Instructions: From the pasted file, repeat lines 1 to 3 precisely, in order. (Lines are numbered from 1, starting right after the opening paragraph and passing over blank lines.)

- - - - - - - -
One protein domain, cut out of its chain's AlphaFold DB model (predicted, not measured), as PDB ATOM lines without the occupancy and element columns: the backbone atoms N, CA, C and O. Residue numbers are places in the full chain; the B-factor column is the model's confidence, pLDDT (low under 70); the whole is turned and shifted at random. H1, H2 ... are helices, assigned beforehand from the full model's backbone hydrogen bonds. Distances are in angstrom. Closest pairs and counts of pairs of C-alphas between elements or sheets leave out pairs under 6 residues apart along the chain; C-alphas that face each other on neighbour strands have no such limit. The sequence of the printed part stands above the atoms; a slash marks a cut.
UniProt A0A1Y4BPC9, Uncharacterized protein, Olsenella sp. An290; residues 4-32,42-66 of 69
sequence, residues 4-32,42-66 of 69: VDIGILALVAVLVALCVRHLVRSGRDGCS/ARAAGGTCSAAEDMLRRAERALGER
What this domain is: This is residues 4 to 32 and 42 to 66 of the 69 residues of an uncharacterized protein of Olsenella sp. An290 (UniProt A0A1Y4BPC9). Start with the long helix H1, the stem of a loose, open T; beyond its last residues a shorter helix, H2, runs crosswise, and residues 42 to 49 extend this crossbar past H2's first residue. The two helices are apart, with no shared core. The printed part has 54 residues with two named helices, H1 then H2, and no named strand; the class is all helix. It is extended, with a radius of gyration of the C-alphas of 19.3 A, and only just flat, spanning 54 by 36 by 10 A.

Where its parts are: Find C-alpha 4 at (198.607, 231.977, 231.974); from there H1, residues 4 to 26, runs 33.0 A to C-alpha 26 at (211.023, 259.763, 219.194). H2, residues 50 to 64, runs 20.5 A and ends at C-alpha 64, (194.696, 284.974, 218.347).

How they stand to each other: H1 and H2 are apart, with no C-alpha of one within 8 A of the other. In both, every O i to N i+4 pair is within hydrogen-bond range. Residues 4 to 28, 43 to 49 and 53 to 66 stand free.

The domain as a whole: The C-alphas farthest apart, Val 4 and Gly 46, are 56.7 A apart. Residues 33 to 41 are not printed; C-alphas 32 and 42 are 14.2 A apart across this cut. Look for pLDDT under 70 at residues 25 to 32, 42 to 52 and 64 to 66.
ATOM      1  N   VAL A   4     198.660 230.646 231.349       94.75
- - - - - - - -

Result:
UniProt A0A1Y4BPC9, Uncharacterized protein, Olsenella sp. An290; residues 4-32,42-66 of 69
sequence, residues 4-32,42-66 of 69: VDIGILALVAVLVALCVRHLVRSGRDGCS/ARAAGGTCSAAEDMLRRAERALGER
What this domain is: This is residues 4 to 32 and 42 to 66 of the 69 residues of an uncharacterized protein of Olsenella sp. An290 (UniProt A0A1Y4BPC9). Start with the long helix H1, the stem of a loose, open T; beyond its last residues a shorter helix, H2, runs crosswise, and residues 42 to 49 extend this crossbar past H2's first residue. The two helices are apart, with no shared core. The printed part has 54 residues with two named helices, H1 then H2, and no named strand; the class is all helix. It is extended, with a radius of gyration of the C-alphas of 19.3 A, and only just flat, spanning 54 by 36 by 10 A.